In several ways the CAG played an important role in her artistic career, being the site of her first solo exhibition. In 1985, Pratt  reflected on social commentary, urban issues, art, architecture and man-made environment through her formal sculptures.

In 1988, Robert Linsley, with assistance from the CAG, curated an exhibition of three Canadian sculptors held at Sala 1 gallery in Rome.  Among them, Elspeth Pratt would travel to Italy to present her abstract yet gestural sculptures to a European audience in an exhibition entitled “Architettura: Astrazione”.

These are not the only instances Pratt has shown work at the CAG. She also exhibited  Bluff in the gallery’s street front windows in 2007. This site-specific work commented on the lack of foresight that characterises downtown Vancouver’s residential-highrise industry. 

Currently Pratt’s name is listed among 1000 others in  the windows as a reminder of the gallery’s artistic legacy and in commemoration of their 40th anniversary.

To view a short video of the artist commenting on her work, please follow this link:

To read a recent article on Elspeth Pratt’s work at the VAG Offsite location, please refer to:

Ksenia Cheinman

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From the Archives: Letterhead

circa 1972

Wouldn't you like to get this in the mail?

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From the Archives…Douglas Coupland and ‘ten years later’

As a student entering the Library and Information Studies program at UBC, managing, categorizing and organizing information is a common and enjoyable task. However, even for someone who seeks to impose rationality and logic, a dollop of semi-orderly chaos always makes the day more exciting.

Beyond the gallery walls, down a long hallway, past numerous doors, in an unusually bright and clean room is the location of CAG’s archive. While tidy in appearance, with boxes dedicated to various years in the life of the gallery, the content of these time capsules is rather muddled and heterogeneous, making it quite an adventure to sift through folders of its history.

 Having been given the responsibility of going through the archive in the anticipation of the CAG’s 40th Anniversary, it became part of my weekly routine; as if a participant in a bingo game, I scanned through the numerous pieces of paper, dates, newspaper articles and rare images to find a winning combination, a highlight of some sort, an informational jackpot.

“BINGO?”, echoed in my mind when I got to the box labeled “1986” and its folders dedicated to the 10th Anniversary of the CAG which was inaugurated with an exhibition entitled “Ten Years Later”, showcasing the work of seven mature artists who were intertwined with the gallery from its inception.  By 1976 the former Greater Vancouver Artists Gallery (present day CAG) had become incorporated as a  non profit charitable society from its beginnings in 1971 obtained the Local Initiatives Project (LIP) grant with which it was able to fund artists Marian Penner Bancroft, Judith Lodge,Liz Magor, Al McWiliams, Richard Prince, Judy Williams, and Robert Young (amongst many, many others) in their production of nearly 3,000 artworks over the ten year period and which became part of the City of Vancouver Collection.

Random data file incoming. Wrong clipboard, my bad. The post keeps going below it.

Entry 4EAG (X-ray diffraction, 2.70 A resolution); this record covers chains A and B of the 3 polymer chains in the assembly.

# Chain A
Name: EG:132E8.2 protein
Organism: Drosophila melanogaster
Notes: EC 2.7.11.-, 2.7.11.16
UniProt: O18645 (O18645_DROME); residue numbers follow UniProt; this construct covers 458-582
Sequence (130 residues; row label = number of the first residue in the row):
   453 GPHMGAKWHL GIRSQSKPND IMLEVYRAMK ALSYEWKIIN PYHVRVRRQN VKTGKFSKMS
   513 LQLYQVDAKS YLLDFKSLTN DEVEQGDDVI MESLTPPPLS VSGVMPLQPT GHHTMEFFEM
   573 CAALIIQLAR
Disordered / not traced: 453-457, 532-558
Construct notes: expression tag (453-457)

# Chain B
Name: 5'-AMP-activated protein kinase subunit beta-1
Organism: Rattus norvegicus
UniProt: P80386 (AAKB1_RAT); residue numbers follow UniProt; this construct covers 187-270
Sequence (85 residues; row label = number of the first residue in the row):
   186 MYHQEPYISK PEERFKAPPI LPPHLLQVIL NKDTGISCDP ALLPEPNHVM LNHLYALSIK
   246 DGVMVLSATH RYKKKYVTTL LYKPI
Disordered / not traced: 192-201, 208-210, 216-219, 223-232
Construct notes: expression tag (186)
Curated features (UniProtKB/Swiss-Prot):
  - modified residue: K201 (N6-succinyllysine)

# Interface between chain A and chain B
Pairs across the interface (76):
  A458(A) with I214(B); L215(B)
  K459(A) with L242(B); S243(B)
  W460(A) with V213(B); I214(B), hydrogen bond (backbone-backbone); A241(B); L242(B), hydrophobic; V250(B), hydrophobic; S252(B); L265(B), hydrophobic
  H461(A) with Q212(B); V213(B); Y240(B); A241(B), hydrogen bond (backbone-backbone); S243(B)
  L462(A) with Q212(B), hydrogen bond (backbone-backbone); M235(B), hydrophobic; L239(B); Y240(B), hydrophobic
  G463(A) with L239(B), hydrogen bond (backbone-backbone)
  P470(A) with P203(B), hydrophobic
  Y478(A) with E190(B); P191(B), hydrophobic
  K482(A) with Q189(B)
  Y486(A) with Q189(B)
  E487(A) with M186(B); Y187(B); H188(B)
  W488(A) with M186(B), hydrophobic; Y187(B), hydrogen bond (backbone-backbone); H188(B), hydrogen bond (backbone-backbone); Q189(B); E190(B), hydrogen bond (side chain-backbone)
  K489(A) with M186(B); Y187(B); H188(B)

Besides the general interest with regard to what the gallery and its anniversary exhibition were like almost 30 years ago, I found particularly fascinating and differing reviews of ‘Ten Years Later’.

The real “BINGO!” happened when I came across a short, time-stained and hastily cut-out article entitled “Gallery Bingo” by Douglas Coupland. Written when he was 25, this review was already marked by the witty and informal tone he was to become known for later on. Rather than describing the show, Coupland commented on the effect of this anniversary on the institution, on the transformation of the gallery’s image over the years:

“I sensed amongst the crowd an undercurrent of discomfort at their now having become the art establishment, condemned to dressing seriously and playing the role of adults regardless of whether or not they actually feel it.”

Interestingly enough, it seems that by its 40th Anniversary, instead of growing into a more conservative and staid establishment, the gallery has maintained its playful vitality.

Ksenia Cheinman, CAG Library and Archive Volunteer

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Do you remember the Summer of 1984?

1984 Poster for ART TALKS

The Contemporary Art Gallery is celebrating its 40th Anniversary, and as part of commemorating the occasion we’ve been reflecting on our past, searching through the archives and discovering some random mementos.

We found the above poster in the ‘best of the ’80’s file’, did  you or do you know someone who might have attended any of the advertised talks? If so, we would love to hear your recollections of what must have been some memorable Summer of ’84 Vancouver nights.